Waste-to-Energy

Demir Energy’s Division of Renewable Resources is introducing a state-of-the-art and innovative Municipal Solid Waste (MSW) Gasification Facility Plant to be constructed in the USA by 2017/2018. Demir Energy and its strategic affiliates have received the cooperation and support of various municipalities and counties to build an innovative facility plant that can process up to 100 tons per day of MSW. The amount of carbon neutral electricity produced can be used by 3,300 homes.

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Gasification has been used worldwide on a commercial scale for more than 75 years by the chemical, refining and fertilizer industries, and for more than 35 years by the electric power industry. It is currently playing an important role in meeting energy needs in the U.S. and around the world. In new settings, it is being adopted in smaller-scale applications to solve the problem of waste disposal and extract valuable energy from waste.

Each year, Americans generate about 250 million tons of MSW which translates into 4.3 pounds per person per day. This includes “trash” such as kitchen waste, electronics, light bulbs, plastics, used tires and old paint, and yard waste. Despite significant increases in recycling and energy recovery, only about one-third of the total MSW is recovered, leaving the remaining two-thirds to be disposed of in landfills or incinerated. But these traditional methods of waste disposal are becoming less viable. Many states have banned incineration or burning of waste because of the negative environmental impacts. And a number of states, such as New York, New Jersey, Massachusetts, Connecticut and California, are faced with limited landfill space, forcing them to transport their MSW hundreds of miles for disposal in other states. In addition to consuming valuable land, the decomposing MSW generates methane, a greenhouse gas, and the leaching wastes may also pose a threat to surface water and groundwater.

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Faced with the expensive problem of waste disposal, a growing number of municipalities are turning to gasification, a time-tested and environmentally sound way of converting the energy in MSW into useful products such as electricity, fertilizers, transportation fuels and chemicals.

On average, conventional waste-to-energy plants that use mass-burn incineration can convert one ton of MSW to about 550 kilowatt hours of electricity. With gasification technology, one ton of MSW can be used to produce up to 1,000 kilowatt hours of electricity, a much more efficient and cleaner way to utilize this source of energy.

Gasification is a unique process that transforms any carbon-based material, such as MSW, into energy without burning it. Instead, gasification converts the materials into a gas by creating a chemical reaction. This reaction combines those carbon-based materials (known as feedstock) with small amounts of air or oxygen, breaking them down into simple molecules, primarily a mixture of carbon monoxide and hydrogen, and removing pollutants and impurities. What’s left is a clean “synthesis gas” (syngas) that can be converted into electricity and valuable products. With gasification, MSW and other types of wastes are no longer useless, but feedstock for a gasifier. Instead of paying to dispose of and manage the waste for years in a landfill, using it as a feedstock for gasification reduces disposal costs and landfill space, and converts those wastes to electricity and fuels.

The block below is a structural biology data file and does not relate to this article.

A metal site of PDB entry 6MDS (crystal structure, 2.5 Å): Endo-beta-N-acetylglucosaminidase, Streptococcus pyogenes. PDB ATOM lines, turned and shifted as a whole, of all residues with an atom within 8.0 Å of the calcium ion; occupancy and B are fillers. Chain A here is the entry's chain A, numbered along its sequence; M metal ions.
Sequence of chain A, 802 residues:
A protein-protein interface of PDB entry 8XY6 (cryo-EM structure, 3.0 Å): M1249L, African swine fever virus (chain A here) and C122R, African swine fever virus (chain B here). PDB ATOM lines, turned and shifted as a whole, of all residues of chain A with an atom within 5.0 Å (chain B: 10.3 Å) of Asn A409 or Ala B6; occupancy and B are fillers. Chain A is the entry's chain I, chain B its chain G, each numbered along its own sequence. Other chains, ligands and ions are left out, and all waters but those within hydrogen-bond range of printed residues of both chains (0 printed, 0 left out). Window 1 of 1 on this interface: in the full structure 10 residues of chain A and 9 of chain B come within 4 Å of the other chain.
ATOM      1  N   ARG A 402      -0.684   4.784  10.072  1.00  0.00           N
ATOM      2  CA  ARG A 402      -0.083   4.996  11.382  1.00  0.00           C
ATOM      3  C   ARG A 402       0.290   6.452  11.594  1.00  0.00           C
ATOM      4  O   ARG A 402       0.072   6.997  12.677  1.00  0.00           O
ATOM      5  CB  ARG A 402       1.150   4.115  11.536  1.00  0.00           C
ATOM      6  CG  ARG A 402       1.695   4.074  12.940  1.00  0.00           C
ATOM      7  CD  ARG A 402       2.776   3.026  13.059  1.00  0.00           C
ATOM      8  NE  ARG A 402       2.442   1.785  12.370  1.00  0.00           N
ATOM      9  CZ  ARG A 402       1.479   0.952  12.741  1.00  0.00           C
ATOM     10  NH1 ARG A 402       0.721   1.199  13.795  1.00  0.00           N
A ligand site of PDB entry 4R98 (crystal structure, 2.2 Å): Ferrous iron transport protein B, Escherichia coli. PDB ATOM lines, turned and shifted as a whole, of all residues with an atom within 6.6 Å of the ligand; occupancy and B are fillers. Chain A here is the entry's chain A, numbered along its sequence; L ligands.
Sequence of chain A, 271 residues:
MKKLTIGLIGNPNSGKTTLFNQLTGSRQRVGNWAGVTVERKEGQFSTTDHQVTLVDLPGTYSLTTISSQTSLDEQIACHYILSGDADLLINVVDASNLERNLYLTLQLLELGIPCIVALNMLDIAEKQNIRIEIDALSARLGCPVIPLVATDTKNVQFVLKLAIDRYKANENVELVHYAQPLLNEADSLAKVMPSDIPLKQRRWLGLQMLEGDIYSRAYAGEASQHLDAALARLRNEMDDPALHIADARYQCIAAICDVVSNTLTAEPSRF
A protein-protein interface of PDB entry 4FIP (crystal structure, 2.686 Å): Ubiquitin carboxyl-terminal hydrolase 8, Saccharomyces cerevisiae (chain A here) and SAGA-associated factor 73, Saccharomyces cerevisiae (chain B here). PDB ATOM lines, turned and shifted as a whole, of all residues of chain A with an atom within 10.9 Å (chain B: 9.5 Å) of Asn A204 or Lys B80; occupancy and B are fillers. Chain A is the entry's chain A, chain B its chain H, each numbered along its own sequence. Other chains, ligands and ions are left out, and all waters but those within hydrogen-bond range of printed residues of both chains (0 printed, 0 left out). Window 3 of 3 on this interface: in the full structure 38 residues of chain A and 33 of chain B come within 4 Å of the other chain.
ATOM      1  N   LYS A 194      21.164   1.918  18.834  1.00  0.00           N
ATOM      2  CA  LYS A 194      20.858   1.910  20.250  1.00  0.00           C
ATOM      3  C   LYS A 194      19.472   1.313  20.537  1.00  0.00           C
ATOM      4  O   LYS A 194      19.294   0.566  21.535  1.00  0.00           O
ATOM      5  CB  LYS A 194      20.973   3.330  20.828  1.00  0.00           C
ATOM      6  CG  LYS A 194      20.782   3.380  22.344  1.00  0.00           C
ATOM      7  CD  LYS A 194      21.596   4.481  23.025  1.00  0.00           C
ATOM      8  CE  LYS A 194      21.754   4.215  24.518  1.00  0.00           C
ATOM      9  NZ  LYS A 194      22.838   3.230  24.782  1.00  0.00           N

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Gasification can recover valuable energy from waste and convert MSW that is normally incinerated into a clean, useful syngas.

  • This clean syngas can then be used to produce energy and valuable products, such as chemicals, transportation fuels, fertilizers, and electricity.
  • In the gasification process, MSW is not a fuel, but a feedstock for a high temperature chemical conversion process. There’s no burning.
  • Gasification does not compete with recycling; in fact, it enhances it. Metals and glass must be segregated from the waste stream prior to being sent into the gasification process. In addition, many plastics cannot be recycled and would otherwise end up in a landfill. Such plastics make excellent high energy feedstock for gasification, thereby reducing the amount of those unrecyclable materials that would end up in a landfill.
  • There are significant environmental benefits of MSW gasification, including reducing the need for landfill space, decreasing methane emissions from the decomposition of organic materials in the landfill, and reducing the risk of groundwater contamination from landfills.

Gasification is not incineration, instead, the gasification process represents significant advances over incineration. In order to understand the advantages of gasification when compared to incineration, it’s important to understand the differences between the two processes: